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  • TI Thinks Resolved

TS3DV642: Displayport MUX biasing for KVM configuration (2 DP connectors in, 1DP out)

Part Number: TS3DV642

I'm currently prototyping a KVM with the TS3DV642 differential 2:1/1:2 MUX. It's intended to switch between two DisplayPort connector inputs out to one connector.

My question is, how should this connection be biased and ac coupled?

The datasheet specifies a need for around 1V bias conditions on the input, due to the FETs not being suitable for rapid negative swings. The following is their application note diagram for usage in a notebook embedded on the same board as the graphics card.

Above they have the convenience of making use of the DisplayPort biasing conditions before the graphics card ad couples the output (something a KVM can't leverage, as an external peripheral between source and sink connections!)

Bellow is the DisplayPort spec for the MainLink and AUX lines.

In my PCB design, I assumed that I could omit any ac coupling capacitors, and make use of the sink device biasing for MainLink connections (Vbias = 2V), and the source device biasing for AUX. This doesn't seem to work, and I don't have a +1GHz scope lying around to debug the board. I'm certain the differential signaling is properly laid out (intra/inter-pair skew is within spec, ground plane is unbroken, proper trace widths, etc..). I'm getting no signal out to the monitor (black screen on both inputs).

How would one properly bias this chip to use it as a KVM? Are there other issues that might make the implementation fail?

  • Hello Jamie,

    A support engineer has been assigned and you should be getting a response soon.

    Regards,
    Jorge
  • In reply to Jorge Llamas (SWAT):

    Hello Jamie

    Sorry for the delay, we are still working on it. Thank you for your patient.

    Regards
    Francisco
  • In reply to Francisco Javier Zamudio:

    Hello Jamie

    The device can support analog I/O signal in 0 to 5 V range. TS3DV642 also has a special feature that prevents the device from back-powering when the VCC supply is not available and an analog signal is applied on the I/O pin. In this situation, this special feature prevents leakage current in the device. The TS3DV642 is not designed for passing signals with negative swings; the high-speed signals need to be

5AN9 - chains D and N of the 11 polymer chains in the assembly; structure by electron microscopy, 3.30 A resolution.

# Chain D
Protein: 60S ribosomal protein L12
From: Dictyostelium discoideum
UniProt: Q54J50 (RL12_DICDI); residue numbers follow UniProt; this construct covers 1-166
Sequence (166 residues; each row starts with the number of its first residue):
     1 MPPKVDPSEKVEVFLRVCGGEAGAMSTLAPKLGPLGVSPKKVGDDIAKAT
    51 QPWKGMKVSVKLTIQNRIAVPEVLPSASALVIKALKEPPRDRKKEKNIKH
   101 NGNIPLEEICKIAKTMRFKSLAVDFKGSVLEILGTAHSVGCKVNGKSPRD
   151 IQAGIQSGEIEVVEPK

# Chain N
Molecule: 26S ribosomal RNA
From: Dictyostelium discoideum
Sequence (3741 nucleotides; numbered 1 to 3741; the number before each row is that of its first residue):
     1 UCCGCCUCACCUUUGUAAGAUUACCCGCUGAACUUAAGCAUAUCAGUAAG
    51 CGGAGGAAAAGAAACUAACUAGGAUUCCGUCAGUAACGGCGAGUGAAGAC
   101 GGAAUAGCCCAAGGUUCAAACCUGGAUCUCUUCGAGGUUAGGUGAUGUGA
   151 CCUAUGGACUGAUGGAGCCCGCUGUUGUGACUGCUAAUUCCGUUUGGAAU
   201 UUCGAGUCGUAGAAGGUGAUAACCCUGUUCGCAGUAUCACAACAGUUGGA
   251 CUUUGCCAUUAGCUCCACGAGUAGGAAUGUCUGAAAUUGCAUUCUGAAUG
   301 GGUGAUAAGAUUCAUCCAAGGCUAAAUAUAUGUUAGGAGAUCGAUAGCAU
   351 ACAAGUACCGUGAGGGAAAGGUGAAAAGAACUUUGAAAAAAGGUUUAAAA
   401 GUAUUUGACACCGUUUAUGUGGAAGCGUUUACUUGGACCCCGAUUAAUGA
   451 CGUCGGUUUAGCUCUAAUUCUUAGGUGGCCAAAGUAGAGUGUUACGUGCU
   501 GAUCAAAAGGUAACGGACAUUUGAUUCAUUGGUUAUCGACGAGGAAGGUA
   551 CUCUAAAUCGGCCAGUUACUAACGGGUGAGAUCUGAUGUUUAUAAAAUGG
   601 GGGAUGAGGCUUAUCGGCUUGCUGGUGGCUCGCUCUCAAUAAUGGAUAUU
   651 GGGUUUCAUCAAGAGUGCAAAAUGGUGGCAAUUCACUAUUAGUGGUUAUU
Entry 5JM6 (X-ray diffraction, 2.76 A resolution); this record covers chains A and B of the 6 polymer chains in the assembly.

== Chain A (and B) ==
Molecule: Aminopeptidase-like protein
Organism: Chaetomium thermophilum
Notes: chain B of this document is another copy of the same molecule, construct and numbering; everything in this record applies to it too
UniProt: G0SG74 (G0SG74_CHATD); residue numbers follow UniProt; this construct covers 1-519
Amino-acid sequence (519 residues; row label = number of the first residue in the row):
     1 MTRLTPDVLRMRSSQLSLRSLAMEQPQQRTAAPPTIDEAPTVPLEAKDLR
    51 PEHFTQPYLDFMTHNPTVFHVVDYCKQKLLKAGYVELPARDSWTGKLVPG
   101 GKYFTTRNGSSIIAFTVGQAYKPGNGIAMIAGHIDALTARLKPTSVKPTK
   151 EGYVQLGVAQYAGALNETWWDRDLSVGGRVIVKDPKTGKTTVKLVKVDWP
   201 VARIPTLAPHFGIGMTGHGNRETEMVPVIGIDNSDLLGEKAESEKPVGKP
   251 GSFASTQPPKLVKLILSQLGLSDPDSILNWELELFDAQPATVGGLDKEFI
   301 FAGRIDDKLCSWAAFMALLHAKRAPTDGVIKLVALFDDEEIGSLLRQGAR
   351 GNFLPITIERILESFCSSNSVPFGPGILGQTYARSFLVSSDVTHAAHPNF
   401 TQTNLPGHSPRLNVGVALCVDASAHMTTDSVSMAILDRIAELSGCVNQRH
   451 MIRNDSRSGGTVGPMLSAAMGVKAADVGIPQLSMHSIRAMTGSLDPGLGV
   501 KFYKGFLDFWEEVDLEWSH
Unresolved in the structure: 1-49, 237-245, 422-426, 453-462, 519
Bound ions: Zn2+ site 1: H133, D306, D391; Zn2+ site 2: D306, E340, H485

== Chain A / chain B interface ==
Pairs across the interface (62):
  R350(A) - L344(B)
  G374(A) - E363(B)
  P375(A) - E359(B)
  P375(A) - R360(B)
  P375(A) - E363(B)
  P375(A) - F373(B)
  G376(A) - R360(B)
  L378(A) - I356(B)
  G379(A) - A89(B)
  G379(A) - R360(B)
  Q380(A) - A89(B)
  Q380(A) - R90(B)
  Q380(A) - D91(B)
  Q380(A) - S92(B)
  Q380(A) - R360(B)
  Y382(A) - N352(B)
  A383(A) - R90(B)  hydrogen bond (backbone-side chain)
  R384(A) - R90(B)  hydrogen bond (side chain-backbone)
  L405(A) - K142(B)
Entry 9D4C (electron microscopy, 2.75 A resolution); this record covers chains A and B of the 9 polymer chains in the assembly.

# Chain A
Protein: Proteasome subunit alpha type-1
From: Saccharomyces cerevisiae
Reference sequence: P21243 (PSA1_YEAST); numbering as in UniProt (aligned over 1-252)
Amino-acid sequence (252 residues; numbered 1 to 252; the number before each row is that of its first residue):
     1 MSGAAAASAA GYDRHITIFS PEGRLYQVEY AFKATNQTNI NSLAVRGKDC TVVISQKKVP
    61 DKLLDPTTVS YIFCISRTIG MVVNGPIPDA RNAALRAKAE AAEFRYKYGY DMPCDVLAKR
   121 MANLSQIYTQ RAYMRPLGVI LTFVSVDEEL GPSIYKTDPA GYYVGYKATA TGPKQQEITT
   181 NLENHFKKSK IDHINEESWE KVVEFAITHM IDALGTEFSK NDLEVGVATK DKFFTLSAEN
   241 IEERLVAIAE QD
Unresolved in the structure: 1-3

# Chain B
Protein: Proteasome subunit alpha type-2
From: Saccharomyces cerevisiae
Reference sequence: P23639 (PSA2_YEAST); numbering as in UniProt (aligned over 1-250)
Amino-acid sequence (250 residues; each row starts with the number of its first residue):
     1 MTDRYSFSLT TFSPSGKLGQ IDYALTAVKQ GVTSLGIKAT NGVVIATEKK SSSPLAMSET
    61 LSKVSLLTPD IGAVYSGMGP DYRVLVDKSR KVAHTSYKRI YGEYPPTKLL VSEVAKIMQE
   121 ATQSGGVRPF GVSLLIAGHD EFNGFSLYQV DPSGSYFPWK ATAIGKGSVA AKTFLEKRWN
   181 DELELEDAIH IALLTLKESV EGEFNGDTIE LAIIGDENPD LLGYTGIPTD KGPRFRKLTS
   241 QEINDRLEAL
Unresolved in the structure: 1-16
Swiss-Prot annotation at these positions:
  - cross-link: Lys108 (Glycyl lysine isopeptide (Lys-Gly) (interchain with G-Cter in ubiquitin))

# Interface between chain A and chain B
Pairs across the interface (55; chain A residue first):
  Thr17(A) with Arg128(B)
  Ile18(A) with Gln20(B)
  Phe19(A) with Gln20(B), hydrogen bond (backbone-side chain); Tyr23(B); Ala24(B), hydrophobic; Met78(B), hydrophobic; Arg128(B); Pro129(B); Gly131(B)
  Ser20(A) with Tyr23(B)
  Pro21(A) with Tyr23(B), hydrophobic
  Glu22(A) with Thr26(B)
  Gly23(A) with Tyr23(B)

properly DC-biased (usually ~1 V) before being passed to the TS3DV642.
    Can you share the schematic of your application? Could be useful to take a look at it.

    Regards
    Francisco
  • In reply to Francisco Javier Zamudio:

    Hi Francisco,

    Thanks for your reply. Here is my schematic. Note that this shows decoupling capacitors on the differential lines (ML & AUX) of the sink and source side. I have tried the design with and without these decoupling capacitors present. As stated above, for the attempt with no coupling capacitors, I was intending to rely on the biasing conditions of the source device for AUX, and sink device for ML guaranteed by the DisplayPort specification (2V).

  • In reply to Jamie Stepanian:

    Hello Jamie

    Apologize for my delay.
    As I said in my last comment, this device is not designed for passing signals with negative swings, the high-speed signals need to be properly DC biased before being passed to the device. With the AC coupling capacitors, you will delete the DC component. Please, take a look at the application and implementation section on the datasheet.

    Regards
    Francisco

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